In a previous post I used some information that has since been corrected on the original site, Business Insider due to in-depth research into the actual OECD numbers by myself and others. It turns out that the United States spends 16.2% of our GDP on social programs, NOT 7.2%. But as I investigated further into the actual OECD numbers itself, file number, EQ5.XLS, data file EQ5.2 column (C) I have found something even more disturbing.
The United States spends 16.2% of our GDP on social programs and Canada spends 16.9% on theirs and an even closer comparison, Australia spends 16%. These two countries spend the same amount of their GDP to ensure a comfortable standard of living for their citizens as the United States does, yet we do not have the same outcome.
For instance, America does not have a single payer health insurance system that covers everyone, our single payer only covers the elderly and even that program is under assault [see Paul Ryan’s voucher system proposal]. Both Australia and Canada have single payer that covers every single citizen in their country.
Another difference is America’s unemployment insurance, we normally give the unemployed 26 weeks of benefits, unless we are in a deep recession as we are now. In Australia unemployment benefits are unlimited. Being unlimited in Australia there are more requirements to be met by the citizen, such as employment search programs and educational programs to increase your employment opportunities.
The current debate in Washington D.C. about austerity measures takes direct aim at our social contract. The conservatives are blaming our so-called broad safety net as the reason for our debt. If that is an argument they would like to have, great, I am all for it. Let’s take a look at Canada’s and Australia’s national debt and percentage of GDP.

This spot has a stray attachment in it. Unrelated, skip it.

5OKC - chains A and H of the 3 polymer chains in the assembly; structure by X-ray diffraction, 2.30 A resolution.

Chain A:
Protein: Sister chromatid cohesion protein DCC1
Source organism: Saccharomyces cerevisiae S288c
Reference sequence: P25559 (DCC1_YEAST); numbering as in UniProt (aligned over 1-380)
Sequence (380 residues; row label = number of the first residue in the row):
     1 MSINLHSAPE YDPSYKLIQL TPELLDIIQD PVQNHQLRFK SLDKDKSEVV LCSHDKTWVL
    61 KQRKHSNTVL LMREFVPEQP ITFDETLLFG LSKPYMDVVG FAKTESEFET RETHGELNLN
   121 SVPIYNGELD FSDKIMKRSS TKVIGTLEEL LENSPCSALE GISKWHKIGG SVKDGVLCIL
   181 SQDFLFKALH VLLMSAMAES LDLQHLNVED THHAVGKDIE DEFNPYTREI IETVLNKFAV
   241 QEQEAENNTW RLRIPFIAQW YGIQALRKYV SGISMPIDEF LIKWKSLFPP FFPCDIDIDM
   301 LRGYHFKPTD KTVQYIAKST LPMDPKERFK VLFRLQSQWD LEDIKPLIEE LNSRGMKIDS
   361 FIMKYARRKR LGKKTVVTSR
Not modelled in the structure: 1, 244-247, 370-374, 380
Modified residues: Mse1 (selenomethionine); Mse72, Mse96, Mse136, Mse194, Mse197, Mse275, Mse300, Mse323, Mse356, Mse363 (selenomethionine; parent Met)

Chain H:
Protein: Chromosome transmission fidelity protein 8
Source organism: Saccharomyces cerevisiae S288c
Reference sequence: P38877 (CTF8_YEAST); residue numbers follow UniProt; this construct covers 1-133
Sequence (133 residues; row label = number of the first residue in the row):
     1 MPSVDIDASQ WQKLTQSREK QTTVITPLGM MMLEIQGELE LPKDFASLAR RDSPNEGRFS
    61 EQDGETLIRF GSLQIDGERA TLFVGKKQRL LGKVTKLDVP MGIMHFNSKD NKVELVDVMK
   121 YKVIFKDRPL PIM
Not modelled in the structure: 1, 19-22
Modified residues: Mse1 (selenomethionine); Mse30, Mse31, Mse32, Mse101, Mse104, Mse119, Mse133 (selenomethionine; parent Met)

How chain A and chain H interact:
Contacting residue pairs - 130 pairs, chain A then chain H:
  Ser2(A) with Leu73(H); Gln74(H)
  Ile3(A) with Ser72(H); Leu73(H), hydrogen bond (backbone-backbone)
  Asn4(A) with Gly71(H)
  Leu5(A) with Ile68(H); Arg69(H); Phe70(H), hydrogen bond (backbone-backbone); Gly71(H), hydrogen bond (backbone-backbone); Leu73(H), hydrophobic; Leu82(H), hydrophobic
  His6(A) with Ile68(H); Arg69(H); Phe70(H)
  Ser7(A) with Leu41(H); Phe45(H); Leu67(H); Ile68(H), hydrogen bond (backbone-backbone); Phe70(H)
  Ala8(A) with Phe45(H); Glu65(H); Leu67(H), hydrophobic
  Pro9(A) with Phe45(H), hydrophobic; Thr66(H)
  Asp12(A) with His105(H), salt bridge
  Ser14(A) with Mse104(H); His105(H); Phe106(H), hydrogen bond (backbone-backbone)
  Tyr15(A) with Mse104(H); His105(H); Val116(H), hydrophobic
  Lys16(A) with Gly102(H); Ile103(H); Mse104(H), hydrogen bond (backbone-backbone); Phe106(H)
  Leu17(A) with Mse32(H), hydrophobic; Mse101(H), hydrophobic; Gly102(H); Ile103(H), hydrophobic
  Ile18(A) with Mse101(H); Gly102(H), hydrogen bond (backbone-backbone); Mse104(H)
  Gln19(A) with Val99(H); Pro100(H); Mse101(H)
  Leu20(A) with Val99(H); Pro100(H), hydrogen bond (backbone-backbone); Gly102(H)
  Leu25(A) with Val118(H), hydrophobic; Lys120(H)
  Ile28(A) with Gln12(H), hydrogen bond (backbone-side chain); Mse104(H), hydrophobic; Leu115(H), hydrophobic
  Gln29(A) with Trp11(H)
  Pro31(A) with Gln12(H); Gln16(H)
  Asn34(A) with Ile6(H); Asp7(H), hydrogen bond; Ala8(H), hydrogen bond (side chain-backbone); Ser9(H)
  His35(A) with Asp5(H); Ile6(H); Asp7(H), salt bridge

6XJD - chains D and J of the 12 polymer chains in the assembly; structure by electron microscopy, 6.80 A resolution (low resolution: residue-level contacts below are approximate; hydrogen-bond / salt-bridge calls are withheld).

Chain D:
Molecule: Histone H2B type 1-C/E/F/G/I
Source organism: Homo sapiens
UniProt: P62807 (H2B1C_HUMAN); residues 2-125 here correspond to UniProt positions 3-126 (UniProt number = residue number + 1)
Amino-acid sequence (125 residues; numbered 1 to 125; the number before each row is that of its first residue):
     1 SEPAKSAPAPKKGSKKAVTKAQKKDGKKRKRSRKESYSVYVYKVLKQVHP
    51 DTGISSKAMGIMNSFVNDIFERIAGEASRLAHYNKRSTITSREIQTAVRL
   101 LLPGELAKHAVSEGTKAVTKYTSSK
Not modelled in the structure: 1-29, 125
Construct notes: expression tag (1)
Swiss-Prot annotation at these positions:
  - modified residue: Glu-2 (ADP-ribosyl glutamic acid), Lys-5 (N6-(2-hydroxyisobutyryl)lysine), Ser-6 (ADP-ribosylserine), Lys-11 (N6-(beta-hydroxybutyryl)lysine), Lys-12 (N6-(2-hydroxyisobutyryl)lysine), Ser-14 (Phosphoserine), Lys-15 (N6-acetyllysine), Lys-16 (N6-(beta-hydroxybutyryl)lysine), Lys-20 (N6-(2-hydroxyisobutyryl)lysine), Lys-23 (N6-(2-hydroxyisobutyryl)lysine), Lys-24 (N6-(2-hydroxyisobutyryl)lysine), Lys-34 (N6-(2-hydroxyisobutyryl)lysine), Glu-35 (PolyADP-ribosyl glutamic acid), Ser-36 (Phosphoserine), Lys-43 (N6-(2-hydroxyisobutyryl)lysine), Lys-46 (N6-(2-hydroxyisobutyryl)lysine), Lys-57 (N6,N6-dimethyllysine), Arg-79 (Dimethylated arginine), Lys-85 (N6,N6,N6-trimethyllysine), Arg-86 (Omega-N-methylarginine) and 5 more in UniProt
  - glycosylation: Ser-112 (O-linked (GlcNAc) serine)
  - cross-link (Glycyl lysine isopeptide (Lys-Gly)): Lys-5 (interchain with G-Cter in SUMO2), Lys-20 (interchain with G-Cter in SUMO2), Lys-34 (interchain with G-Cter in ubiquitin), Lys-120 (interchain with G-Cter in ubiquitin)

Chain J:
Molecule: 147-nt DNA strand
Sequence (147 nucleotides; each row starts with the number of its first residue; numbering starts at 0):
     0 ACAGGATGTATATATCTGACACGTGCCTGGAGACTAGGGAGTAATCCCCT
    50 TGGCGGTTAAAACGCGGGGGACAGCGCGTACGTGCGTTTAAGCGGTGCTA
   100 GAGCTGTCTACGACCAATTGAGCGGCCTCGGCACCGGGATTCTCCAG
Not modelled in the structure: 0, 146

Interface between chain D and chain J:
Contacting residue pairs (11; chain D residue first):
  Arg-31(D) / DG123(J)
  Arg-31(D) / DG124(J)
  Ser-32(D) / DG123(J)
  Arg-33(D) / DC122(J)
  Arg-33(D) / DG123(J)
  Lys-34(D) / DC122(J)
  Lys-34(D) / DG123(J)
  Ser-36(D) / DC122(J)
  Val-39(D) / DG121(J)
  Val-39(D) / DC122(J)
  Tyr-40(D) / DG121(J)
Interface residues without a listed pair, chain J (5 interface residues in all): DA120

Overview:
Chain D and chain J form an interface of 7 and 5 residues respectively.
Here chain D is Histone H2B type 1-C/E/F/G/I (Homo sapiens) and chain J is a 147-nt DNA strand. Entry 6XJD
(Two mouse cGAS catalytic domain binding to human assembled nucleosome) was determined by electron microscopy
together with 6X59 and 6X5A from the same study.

According to a conservative group’s numbers in Canada, their public debt is 561 billion dollars. The current GDP of Canada is 1.3 trillion dollars, so their debt is only 50% of GDP. In Australia, their GDP is approximately 1.2 Trillion, and their national debt is, 22.4% of GDP or approximately 264 billion in public debt.
Here in the United States, our national debt is 14 trillion dollars and our GDP is about the same. We are running close to 100% of our GDP. If the social safety net is the problem, why aren’t our closest statistical neighbors feeling the same budget pressures.
Both of these countries spend the same percentage of GDP on their programs as the United States, yet the national debt is less and they get more under their programs. Something is wrong with our system. It’s not that our safety net is too broad or over-bearing as the conservative would like you to believe.
Something else is skewed, maybe these countries don’t spend as much subsidizing multi-national corporations, worth hundreds of billions of dollars, they also have a smaller military budget. But to blame the safety net of the United States as the problem is purely ideological, and not realistic at all.